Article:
One of the more unexpected aspects of the eSports phenomenon that has seen millions of fans around the world tuning in to see the planet’s greatest gamers battling it out, has been the rise and rise of betting. From what started out as a side-issue to the contests, it has now grown to be a major money-spinner. By 2016 it was already at an impressive $5.5 billion but this year this figure is due to more than double to $12.9 billion.
The increase in activity has also been reflected by the number of places where fans can bet legally, OLBG’s page shows more than 80 sports betting sites or mobile betting apps accepting wagers legally across 12 states, and the number’s growing all the time. While it’s possible to bet on pretty much every eSport going, there are some favorite games where particular players or team shine. These include Counter Strike:Global Offensive, League of Legends, Dota 2 and Fortnite Battle Royale.
Naturally, there are also video versions of actual sports that prove very popular and these include FIFA, the soccer game, and even NASCAR racing. So it comes down to the fact that if it’s a video game, it’ll feature somewhere in the eSports universe.
The major tournaments
Generally, it’s the major annual tournaments that tend to attract the biggest betting activity. At these, the world’s best players and teams battle it out for huge prize funds – the 2019 Fortnite World Cup gave out a total of $30 million in prizes, something that suddenly meant that eSports caught the eye of the mainstream media.
Other major tournaments include The International, organized by Valve Corporation to showcase their most popular game, DOTA 2, and the League of Legends World Championships, run by Riot Games with the same overall purpose. There are also many smaller tournaments but these are by far the biggest.
The bets that can be made
As you might expect, the nature of video games means that there are a variety of different wagers that can be made. The most basic of these is on who will be the outright winner of a particular game or tournament. There are also so-called handicap bets in which the underdog in any contest is given a certain number of points before the contest starts and the favorite has to overcome them by at least that number of points
With Over/Under bets the bookmakers set a figure to represent a particular number of achievements like kills in a game or stages won and bettors have to wager whether the final result will be over under this figure.
The nature of some games also lends them to the phenomenon known as skin betting. As the name suggests, it is betting to win new skins for one’s personal play and can be done in many sportsbooks or on a peer-to-peer basis. Incredibly, the betting on skins is due to hit $50 billion in revenue by 2022 with the major contributor likely to be Counter Strike:Global Offensive.
For some time now, fantasy leagues have been a major source of enjoyment for fans of traditional sports and now eSports have well and truly caught up. There are a number of leagues in which it’s possible to bet on hand-picked teams who score for achieving particular feats.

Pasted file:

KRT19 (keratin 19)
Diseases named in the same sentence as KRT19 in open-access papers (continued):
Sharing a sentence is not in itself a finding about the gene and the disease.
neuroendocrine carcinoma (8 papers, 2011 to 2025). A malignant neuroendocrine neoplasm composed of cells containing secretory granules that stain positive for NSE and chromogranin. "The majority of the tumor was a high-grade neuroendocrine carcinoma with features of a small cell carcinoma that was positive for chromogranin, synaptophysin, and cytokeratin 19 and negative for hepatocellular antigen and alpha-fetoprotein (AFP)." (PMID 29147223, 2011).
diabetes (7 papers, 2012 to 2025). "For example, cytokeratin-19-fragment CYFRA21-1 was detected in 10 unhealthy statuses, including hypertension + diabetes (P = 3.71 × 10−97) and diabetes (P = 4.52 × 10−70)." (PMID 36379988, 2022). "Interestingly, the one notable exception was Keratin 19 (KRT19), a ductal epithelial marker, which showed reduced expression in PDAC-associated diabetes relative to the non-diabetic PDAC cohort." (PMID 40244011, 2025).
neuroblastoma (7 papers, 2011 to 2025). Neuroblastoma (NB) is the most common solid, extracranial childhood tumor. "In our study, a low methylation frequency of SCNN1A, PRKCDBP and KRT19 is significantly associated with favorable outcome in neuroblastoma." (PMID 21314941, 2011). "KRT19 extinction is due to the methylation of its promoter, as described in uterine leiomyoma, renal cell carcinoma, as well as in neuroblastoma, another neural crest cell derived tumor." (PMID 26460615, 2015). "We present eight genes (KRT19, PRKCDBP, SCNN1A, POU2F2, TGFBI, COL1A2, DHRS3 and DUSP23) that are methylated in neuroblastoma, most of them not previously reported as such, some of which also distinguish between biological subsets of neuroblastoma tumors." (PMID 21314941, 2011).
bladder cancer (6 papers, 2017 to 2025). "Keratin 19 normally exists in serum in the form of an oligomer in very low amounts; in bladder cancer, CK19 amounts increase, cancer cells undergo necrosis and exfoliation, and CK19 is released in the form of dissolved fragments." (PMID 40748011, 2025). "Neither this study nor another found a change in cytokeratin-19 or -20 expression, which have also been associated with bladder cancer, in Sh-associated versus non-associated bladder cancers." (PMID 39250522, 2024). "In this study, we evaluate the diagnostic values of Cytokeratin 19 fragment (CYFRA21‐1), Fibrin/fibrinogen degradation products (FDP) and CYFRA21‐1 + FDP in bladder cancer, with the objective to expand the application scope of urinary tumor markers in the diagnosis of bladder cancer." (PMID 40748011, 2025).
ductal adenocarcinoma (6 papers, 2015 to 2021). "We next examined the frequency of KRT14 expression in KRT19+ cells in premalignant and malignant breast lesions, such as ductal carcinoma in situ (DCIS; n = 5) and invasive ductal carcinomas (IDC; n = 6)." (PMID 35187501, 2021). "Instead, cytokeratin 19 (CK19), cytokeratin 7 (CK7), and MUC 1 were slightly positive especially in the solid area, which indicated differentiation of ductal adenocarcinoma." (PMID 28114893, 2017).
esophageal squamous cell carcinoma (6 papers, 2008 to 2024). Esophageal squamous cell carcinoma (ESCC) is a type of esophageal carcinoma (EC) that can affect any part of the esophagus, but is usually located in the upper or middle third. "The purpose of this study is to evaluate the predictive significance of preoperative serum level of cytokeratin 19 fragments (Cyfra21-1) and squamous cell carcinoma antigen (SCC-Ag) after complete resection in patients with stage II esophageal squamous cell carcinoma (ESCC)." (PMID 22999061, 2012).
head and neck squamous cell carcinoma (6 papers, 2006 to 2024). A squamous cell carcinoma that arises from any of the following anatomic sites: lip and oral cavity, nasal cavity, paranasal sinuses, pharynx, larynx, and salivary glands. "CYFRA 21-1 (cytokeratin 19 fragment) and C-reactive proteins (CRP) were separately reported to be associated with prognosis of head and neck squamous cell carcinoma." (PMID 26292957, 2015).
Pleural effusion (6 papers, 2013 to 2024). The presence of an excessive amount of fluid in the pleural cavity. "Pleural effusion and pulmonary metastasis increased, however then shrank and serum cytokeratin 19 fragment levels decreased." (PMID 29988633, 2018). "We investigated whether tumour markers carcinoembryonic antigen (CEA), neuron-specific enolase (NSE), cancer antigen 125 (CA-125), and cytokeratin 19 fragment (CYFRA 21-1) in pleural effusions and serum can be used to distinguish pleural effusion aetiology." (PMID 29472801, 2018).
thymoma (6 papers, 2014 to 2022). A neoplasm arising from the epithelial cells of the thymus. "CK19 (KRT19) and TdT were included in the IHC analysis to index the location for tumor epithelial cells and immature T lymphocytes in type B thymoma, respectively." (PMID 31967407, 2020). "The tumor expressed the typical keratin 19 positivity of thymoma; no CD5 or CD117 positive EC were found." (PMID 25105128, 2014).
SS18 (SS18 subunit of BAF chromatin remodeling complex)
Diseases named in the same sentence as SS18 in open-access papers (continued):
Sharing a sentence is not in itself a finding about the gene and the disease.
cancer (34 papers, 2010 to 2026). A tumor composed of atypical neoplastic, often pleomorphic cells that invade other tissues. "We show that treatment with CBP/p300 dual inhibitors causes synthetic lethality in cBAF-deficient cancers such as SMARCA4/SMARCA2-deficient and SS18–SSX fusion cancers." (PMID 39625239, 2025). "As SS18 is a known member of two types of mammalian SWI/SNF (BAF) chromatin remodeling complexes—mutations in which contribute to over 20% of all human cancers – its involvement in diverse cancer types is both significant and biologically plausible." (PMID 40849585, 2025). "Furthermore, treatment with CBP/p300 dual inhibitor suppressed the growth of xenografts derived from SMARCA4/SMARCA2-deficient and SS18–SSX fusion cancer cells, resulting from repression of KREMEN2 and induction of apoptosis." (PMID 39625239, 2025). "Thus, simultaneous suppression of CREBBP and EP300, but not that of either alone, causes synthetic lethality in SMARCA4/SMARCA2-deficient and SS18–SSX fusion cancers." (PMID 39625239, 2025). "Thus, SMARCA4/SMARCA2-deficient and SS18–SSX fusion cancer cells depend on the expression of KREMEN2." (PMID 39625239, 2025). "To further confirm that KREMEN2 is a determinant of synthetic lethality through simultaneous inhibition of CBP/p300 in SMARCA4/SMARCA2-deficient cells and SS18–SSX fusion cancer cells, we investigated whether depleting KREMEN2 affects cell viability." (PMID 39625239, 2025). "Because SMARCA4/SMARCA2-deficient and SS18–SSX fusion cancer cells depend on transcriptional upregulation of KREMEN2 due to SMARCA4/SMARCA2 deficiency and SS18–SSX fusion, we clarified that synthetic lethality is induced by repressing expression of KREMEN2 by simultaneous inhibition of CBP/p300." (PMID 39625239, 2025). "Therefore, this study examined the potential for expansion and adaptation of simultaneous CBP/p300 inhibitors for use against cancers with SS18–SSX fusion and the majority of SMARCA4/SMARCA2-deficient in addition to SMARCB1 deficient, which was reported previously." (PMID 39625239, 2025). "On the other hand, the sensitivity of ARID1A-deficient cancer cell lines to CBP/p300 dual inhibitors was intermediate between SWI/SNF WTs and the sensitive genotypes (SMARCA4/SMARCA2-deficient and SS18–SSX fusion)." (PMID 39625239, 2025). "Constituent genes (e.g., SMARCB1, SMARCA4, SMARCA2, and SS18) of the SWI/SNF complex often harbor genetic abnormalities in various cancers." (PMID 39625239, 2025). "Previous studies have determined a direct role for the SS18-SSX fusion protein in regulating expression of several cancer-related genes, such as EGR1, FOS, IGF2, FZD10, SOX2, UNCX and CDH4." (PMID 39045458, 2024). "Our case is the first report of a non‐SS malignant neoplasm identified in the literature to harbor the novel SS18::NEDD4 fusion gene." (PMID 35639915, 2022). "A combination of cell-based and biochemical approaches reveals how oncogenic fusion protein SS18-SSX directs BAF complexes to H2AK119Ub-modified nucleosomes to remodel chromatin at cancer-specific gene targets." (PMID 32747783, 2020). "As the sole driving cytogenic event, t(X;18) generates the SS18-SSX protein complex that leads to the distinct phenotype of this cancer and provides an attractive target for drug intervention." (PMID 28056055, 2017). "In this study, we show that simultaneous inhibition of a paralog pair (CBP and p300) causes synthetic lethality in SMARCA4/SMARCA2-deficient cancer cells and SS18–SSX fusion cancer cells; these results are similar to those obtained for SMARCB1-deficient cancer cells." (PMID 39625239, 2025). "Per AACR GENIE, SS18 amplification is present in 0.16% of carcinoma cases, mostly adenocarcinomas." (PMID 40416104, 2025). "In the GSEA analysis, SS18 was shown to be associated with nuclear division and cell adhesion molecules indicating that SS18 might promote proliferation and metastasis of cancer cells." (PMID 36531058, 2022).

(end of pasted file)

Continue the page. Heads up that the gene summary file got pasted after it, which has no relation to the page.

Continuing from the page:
The permitted structure of these teams follows those of NFL or NBA fantasy leagues in that there is a certain budget permitted and filling a team with superstars is not permitted by the rules. Draft Kings, the original fantasy league operator, are now very active in the eSports arena showing how significant it has become.
Challenge betting, or head-to-head betting as it’s sometimes known, is a more informal method in which individual gamers challenge each other with simple bets. There are some websites that can arrange these contests and take a fee from the wager, but generally it’s an arrangement between players that can also take the form of skin betting. It’s generally something that’s restricted to the very best gamers otherwise it can tend to be a walkover for the most able.
Spotting the top players
In the relatively short time that eSports has been in existence, some clear champions have emerged, both in the form of individuals and teams. In the case of the former, the undisputed leader for League of Legends is Lee “Faker” Sang-hyeok who can justly claim to be the first true eSports superstar. The 24 year old has career winnings of $1.3 million to date and has won the LoL World Championships no less than three times. His DOTA equivalent is Johan “N0tail” Sundstein who has been even more successful financially with earnings of $6.9 million.
Of the many teams out there, the ones to watch are Fnatic, Team Liquid and TI – arguably the best outfit in South Korea which is considered to be the true epicenter of eSports.
Looking to the future
Betting on eSports is set to grow exponentially as we move into the future and this is going to mean that the tournaments will get bigger and so will the prizes. There has even been talking of eSports becoming an Olympic event in the fullness of time. Admittedly, this won’t be for a few years yet – but there is every chance that one day we’ll be able to bet on a team or player carrying off an Olympic Gold. For many, that day can’t come soon enough.